I looked this up. No team has ever made the decision to choose the financial bottom line over the championships by trading as big of a guy as Harden. I guess the closest was Phoenixwith Joe Johnson in 2005, he left. Part of the reason he left was they didn’t take care of him with an extension in time. The bottom line is they were still ready to pay him. He got fed up and left. You look at the ramifications that had on the Suns games, how close they came in ’06, ’07, even ’08, toe to toe with the Spurs, that was a catastrophic turn of events for them.
You can’t tell me Oklahoma City is going to have a better chance to win the title over the next five years if they lose one of their best three guys. In my opinion, Ibaka would be more expendable, but I would not get rid of the other three.
ROSE: My answer to that question is 30 teams, 15 roster spots, 450 jobs, there’s always going to be a competitive space, and you have to follow the tea leaves. Who did OKC draft? Perry Jones III. If he can play, be a sixth man on a rookie contract but play at a high level, that gives them leverage to moves James Harden.
That’s what they’re going to be looking to try to do if he’s playing at a high level and not necessarily give James Harden $10 million, $15 million a year, but try to trade him while his value is high.
Like the whiny San Antonio Spurs fan that he is, ESPN commentator Skip Bayless blamed the referees for taking away any chance the Spurs had of winning Game 6 of the Western Conference finals. He pointed to two fourth-quarter calls — Kevin Durant taking a charge on Manu Ginobili’s lay-in and Ginobili being called for a blocking foul on Kawhi Leonard’s three-pointer — as costing the Spurs six points.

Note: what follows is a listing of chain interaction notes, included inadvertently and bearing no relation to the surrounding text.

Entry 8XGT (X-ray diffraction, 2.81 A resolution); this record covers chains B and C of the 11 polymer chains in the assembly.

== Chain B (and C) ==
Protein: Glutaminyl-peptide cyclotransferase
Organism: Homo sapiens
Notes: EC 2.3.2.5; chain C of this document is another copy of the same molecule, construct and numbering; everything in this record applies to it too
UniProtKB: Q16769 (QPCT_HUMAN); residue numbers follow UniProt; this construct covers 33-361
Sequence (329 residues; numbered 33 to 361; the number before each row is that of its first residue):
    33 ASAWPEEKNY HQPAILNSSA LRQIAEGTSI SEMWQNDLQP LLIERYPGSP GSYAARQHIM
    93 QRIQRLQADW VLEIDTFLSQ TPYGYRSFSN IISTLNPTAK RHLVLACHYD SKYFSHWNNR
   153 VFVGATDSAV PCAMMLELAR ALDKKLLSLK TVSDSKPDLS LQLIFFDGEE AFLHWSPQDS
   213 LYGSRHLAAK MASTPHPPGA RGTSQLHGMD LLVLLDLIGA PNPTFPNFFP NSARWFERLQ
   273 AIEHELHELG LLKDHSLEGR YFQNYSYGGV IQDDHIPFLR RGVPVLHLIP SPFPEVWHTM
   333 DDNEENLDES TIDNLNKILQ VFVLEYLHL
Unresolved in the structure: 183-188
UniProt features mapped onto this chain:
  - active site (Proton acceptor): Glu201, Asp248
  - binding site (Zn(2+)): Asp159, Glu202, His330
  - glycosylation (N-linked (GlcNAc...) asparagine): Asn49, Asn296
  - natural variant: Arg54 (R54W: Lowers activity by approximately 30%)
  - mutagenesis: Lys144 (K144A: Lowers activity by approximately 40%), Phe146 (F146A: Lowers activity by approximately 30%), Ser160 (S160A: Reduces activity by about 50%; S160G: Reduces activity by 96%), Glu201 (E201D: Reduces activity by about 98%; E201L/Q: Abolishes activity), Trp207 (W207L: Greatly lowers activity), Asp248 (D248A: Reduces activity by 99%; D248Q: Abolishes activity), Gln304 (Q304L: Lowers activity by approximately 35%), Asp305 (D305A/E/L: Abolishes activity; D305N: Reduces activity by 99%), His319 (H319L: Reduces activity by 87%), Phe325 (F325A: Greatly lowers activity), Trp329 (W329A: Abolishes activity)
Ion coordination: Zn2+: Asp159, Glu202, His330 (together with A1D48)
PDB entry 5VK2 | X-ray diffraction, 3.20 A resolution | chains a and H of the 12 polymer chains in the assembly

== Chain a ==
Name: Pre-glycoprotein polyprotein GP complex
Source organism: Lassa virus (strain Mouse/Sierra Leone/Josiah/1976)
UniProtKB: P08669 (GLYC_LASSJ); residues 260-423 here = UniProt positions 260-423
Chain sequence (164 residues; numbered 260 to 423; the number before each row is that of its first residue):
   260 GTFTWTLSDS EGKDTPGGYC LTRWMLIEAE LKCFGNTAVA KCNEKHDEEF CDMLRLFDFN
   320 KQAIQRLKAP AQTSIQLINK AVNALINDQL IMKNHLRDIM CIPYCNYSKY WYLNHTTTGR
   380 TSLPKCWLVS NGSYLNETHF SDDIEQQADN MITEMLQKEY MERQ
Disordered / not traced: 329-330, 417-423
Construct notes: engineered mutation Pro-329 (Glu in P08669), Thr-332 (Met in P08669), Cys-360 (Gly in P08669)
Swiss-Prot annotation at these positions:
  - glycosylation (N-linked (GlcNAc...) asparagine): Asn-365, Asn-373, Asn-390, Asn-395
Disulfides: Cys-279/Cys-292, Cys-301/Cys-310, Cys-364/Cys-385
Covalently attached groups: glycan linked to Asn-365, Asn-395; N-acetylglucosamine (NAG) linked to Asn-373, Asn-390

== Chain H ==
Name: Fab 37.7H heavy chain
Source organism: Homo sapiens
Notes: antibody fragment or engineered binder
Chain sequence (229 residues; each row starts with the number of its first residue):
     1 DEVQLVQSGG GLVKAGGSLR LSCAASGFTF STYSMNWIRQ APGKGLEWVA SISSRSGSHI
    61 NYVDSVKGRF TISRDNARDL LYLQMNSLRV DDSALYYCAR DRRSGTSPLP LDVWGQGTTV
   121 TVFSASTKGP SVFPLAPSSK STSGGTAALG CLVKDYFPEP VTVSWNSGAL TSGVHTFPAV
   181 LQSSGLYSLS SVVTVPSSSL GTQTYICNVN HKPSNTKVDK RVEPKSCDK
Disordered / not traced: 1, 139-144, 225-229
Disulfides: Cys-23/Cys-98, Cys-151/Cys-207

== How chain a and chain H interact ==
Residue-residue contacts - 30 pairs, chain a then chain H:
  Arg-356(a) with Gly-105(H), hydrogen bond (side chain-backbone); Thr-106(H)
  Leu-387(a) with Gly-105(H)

“These two egregious calls, these unconscionable calls, these asinine calls, cost my Spurs six crucial points,” Bayless said Thursday morning on “First Take,” which is airing on ESPNEWS while ESPN2 airs French Open coverage.
Bayless, an Oklahoma City native, gave only minimal credit to the Thunder. “Congratulations to my hometown team the Oklahoma City Thunder, who for four straight games made every big jump shot they had to make. Congratulations.”
After the blocking call, Bayless said he tweeted and received nine times his normal response in return.
“I tweeted the referees just ensured that the Thunder are going to the NBA Finals. God bless.”
His sidekick, Stephen A. Smith, said he tweeted him back. “Oh stop it. Oh stop your whining.”